Horseshoe characteristics as possible risk factors for fatal musculoskeletal injury of Thoroughbred racehorses

Albert J. Kane From the Veterinary Orthopedic Research Laboratory, Department of Anatomy, Physiology, and Cell Biology (Kane, Stover), Department of Medicine and Epidemiology (Gardner), and California Veterinary Diagnostic Laboratory System (Case, Johnson, Read. Ardans), School of Veterinary Medicine, University of California, Davis, CA 95616.

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Susan M. Stover From the Veterinary Orthopedic Research Laboratory, Department of Anatomy, Physiology, and Cell Biology (Kane, Stover), Department of Medicine and Epidemiology (Gardner), and California Veterinary Diagnostic Laboratory System (Case, Johnson, Read. Ardans), School of Veterinary Medicine, University of California, Davis, CA 95616.

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Ian A. Gardner From the Veterinary Orthopedic Research Laboratory, Department of Anatomy, Physiology, and Cell Biology (Kane, Stover), Department of Medicine and Epidemiology (Gardner), and California Veterinary Diagnostic Laboratory System (Case, Johnson, Read. Ardans), School of Veterinary Medicine, University of California, Davis, CA 95616.

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James T. Case From the Veterinary Orthopedic Research Laboratory, Department of Anatomy, Physiology, and Cell Biology (Kane, Stover), Department of Medicine and Epidemiology (Gardner), and California Veterinary Diagnostic Laboratory System (Case, Johnson, Read. Ardans), School of Veterinary Medicine, University of California, Davis, CA 95616.

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Bill J. Johnson From the Veterinary Orthopedic Research Laboratory, Department of Anatomy, Physiology, and Cell Biology (Kane, Stover), Department of Medicine and Epidemiology (Gardner), and California Veterinary Diagnostic Laboratory System (Case, Johnson, Read. Ardans), School of Veterinary Medicine, University of California, Davis, CA 95616.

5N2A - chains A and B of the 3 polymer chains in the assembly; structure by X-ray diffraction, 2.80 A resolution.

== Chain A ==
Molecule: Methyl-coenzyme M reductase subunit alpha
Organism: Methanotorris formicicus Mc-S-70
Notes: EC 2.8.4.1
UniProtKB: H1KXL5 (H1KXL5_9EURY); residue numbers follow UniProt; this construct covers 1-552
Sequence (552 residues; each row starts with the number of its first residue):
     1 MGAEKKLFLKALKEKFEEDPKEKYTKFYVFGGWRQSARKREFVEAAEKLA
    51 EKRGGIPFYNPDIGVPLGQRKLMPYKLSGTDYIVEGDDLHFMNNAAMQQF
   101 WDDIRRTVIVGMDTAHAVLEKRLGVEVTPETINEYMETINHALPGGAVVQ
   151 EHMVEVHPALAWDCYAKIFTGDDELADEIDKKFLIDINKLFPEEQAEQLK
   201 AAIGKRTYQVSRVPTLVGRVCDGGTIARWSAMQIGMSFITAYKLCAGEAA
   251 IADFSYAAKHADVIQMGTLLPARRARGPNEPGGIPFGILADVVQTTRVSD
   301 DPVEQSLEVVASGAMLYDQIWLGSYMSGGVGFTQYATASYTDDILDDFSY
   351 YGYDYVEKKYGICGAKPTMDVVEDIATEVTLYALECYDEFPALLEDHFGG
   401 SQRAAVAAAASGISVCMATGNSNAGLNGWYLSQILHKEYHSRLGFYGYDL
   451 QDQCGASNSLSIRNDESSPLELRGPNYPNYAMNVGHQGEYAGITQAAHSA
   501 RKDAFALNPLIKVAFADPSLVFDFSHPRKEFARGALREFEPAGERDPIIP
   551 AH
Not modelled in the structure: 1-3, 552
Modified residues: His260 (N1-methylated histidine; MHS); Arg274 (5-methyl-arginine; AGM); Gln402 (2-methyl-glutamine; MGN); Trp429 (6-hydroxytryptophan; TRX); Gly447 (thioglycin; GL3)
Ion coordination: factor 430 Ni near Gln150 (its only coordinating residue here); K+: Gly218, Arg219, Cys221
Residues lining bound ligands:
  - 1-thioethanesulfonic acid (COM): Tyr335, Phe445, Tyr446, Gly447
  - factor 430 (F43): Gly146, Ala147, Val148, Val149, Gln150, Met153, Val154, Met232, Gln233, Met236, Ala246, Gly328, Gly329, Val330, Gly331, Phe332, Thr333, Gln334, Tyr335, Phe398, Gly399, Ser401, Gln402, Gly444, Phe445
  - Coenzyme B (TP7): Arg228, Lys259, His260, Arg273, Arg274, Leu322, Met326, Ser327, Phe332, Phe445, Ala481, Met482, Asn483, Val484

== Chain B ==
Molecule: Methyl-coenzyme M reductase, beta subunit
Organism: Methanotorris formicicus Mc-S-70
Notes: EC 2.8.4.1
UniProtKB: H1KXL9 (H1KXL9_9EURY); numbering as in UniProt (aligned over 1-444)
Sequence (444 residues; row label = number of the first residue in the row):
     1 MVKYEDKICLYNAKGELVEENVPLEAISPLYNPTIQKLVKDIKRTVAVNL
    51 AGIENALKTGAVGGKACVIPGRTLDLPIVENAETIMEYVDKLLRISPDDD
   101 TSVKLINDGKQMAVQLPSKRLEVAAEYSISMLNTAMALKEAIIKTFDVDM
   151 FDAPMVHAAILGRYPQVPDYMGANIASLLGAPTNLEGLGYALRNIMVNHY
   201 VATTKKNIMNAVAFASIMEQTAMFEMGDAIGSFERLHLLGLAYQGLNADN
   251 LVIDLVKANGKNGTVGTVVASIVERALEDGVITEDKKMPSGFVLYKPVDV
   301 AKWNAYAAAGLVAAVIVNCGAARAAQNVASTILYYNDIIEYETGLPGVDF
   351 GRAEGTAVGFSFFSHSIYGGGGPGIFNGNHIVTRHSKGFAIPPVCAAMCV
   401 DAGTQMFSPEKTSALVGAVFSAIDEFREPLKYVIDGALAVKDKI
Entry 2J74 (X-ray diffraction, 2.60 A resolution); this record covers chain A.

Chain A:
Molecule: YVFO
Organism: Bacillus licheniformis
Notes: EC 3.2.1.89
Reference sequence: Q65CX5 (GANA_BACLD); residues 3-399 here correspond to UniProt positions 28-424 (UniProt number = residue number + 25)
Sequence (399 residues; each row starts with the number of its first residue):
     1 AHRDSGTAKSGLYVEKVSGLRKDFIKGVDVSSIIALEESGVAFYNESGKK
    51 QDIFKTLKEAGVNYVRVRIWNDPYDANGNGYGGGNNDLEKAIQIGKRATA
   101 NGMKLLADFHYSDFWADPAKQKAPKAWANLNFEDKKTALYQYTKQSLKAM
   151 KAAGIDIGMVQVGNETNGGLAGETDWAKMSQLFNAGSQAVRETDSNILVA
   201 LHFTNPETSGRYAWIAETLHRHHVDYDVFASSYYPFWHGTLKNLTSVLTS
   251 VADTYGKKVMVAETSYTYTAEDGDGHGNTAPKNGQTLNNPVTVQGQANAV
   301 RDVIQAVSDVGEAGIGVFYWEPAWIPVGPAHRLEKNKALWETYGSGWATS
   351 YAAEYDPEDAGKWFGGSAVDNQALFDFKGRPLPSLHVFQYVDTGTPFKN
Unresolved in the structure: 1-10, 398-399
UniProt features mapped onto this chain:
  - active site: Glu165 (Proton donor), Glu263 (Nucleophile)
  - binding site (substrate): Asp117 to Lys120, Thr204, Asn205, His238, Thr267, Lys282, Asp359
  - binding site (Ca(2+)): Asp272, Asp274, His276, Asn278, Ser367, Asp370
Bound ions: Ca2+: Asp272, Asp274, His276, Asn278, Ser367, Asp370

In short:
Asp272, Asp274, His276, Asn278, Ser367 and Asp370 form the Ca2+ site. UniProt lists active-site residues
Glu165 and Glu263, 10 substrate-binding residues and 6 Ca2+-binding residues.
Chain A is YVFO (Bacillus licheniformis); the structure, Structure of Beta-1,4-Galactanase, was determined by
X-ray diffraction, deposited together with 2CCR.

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Deryck H. Read From the Veterinary Orthopedic Research Laboratory, Department of Anatomy, Physiology, and Cell Biology (Kane, Stover), Department of Medicine and Epidemiology (Gardner), and California Veterinary Diagnostic Laboratory System (Case, Johnson, Read. Ardans), School of Veterinary Medicine, University of California, Davis, CA 95616.

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Alex A. Ardans From the Veterinary Orthopedic Research Laboratory, Department of Anatomy, Physiology, and Cell Biology (Kane, Stover), Department of Medicine and Epidemiology (Gardner), and California Veterinary Diagnostic Laboratory System (Case, Johnson, Read. Ardans), School of Veterinary Medicine, University of California, Davis, CA 95616.

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Abstract

Objective

To evaluate selected shoe characteristics as risk factors for fatal musculoskeletal injury (FMI) and specifically for suspensory apparatus failure (SAF) and cannon bone condylar fracture (CDY) of Thoroughbred racehorses in California.

Design